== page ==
Secant piles, forming part of a firm and sturdy system, merge the functionalities of earth retention and groundwater barrier walls. The construction of secant pile walls, executed using the secant pile method, involves drilling primary and secondary overlapping shafts alternately to form a continuous secant wall. The concrete filling in the shafts can be uniformly low-strength, high-strength, or a mixture of primary low-strength and secondary high-strength. Secondary shafts usually contain steel piles or reinforcing steel. Non-strengthened high-strength shafts can additionally be constructed in a freestanding circular ring, a common application for tunnel access shafts.
Secant pile walls are relatively impermeable, making them ideal for controlling groundwater inflow into an excavation and limiting external drainage. Their significant rigidity makes them a standard choice where sensitive structures exist behind the wall.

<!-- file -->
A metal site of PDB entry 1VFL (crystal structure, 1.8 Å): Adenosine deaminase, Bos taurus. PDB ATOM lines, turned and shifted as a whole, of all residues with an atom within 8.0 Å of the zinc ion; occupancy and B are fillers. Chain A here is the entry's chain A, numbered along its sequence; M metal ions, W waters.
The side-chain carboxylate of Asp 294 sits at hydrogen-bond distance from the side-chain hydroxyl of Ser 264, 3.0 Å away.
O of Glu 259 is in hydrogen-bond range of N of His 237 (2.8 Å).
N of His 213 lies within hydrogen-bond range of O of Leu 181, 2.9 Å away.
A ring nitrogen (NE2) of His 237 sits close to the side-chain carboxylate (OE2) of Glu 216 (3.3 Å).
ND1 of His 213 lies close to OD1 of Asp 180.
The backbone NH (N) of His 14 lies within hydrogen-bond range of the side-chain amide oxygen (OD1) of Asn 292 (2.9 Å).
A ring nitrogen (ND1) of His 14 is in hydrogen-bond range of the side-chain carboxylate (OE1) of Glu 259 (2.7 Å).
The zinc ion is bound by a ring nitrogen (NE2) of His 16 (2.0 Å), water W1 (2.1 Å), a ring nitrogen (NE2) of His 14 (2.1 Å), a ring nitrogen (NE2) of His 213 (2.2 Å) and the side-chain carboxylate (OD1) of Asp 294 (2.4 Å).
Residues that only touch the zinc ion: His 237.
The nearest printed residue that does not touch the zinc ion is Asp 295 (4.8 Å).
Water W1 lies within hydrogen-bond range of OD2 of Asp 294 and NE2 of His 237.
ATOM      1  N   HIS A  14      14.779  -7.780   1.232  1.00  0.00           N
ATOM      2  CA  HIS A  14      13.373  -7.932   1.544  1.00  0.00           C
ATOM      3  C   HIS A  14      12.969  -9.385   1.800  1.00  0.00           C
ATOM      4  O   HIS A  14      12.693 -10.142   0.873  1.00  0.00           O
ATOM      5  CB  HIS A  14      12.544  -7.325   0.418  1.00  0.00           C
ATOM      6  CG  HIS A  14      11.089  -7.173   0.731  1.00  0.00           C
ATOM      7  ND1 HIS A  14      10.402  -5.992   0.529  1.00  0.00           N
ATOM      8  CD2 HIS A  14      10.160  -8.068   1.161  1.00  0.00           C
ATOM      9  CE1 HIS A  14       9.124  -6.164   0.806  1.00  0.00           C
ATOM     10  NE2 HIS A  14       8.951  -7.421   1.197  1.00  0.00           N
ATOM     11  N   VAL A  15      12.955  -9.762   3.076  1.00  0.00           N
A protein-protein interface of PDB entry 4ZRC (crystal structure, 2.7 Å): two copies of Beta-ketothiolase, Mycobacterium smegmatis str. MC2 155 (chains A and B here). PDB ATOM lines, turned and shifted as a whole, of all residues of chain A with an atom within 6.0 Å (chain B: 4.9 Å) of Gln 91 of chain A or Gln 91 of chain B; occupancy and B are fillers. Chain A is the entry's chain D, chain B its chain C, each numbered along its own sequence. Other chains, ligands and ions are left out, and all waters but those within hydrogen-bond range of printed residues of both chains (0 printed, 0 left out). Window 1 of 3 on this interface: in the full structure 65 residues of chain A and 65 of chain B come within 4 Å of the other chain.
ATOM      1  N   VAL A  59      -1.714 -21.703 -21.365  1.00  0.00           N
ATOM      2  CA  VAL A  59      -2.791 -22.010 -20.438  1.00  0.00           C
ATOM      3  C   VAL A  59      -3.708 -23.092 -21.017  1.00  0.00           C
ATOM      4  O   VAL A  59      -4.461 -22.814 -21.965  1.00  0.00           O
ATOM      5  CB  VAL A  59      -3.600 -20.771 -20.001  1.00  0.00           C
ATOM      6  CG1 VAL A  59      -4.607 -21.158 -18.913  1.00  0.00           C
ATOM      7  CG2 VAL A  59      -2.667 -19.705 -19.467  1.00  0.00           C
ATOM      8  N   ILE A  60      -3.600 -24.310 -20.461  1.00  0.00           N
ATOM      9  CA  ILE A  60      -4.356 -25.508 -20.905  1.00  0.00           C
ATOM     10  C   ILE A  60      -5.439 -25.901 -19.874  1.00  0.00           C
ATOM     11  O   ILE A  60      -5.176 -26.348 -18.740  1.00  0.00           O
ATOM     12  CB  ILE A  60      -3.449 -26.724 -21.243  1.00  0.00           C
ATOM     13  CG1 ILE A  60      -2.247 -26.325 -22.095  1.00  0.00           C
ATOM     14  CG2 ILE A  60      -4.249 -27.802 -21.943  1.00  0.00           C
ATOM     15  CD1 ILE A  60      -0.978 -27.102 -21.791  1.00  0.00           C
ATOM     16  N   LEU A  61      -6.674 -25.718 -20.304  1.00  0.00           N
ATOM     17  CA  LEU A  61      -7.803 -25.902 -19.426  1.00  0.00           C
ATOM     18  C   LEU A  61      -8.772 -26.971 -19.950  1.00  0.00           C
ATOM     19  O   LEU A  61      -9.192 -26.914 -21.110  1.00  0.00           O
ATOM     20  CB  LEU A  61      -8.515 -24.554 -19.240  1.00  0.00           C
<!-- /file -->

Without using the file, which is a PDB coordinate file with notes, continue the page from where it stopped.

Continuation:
A noted advantage of employing the secant pile method for constructing cutoff walls comes from Schnabel’s capability to traverse tough drilling conditions while casing the drill hole at the same time with their high torque drill rigs. These drills have the ability to push a cased hole through various obstacles, both man-made and naturally occurring, including cobbles, boulders, and reinforced concrete. This makes secant pile walls a versatile and efficient solution for many construction projects.